March 29, 2018

Own the Future

We love getting questions about cleantech, climate change, and investing. Folks ask if we can still beat climate change (yes), whether tariffs change the long-term outlook for solar (no), and if Trump’s policies will continue to roil the markets (pulling out the Magic 8-Ball for that one). 

Some uncertainty for sure, but here’s the good news – the future is clean energy. The transition from an extractive economy to one powered primarily by abundant, clean energy is happening, and there’s no turning back.

So now the question becomes, do you want to own the future? 

We do – and we want to own it with you. Our goal at Sunwealth is to make investing in sustainable assets simple, transparent and meaningful for our growing community of investors. 

Speaking of meaningful, check out our 2017 Impact Report to experience what it's like to invest with Sunwealth. And reach out if you’d like to learn more. 

Until next month,

April 26, 2018

Is Impact Investing Having its Moment?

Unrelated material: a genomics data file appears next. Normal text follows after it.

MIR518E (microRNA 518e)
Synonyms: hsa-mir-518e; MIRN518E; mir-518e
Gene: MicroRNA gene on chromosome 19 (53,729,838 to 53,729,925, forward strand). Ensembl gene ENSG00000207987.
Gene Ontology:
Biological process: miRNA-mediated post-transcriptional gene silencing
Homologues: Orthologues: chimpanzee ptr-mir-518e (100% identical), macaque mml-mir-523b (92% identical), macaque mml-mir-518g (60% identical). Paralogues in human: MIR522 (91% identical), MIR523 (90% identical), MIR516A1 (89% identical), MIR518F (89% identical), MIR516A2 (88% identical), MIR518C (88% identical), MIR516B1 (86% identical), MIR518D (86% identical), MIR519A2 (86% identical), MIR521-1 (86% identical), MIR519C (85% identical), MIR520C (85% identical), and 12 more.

We have a Good Will Hunting problem. But more on that later. 

A new report from the Global Impact Investing Network (GIIN), The Financial Performance of Impact Investing Through Private Debt, sheds extra light on the idea that impact investing and private debt make great music together. And the Solar Energy Industry Association’s new Solar Means Business 2017 Report shows that America’s largest corporations are recognizing that investing in renewable energy is not only good for the environment – it’s good for their bottom lines. 

As we continue to push the boundaries of solar impact with projects that lift communities and make a strong investment case, check out more insights on this from: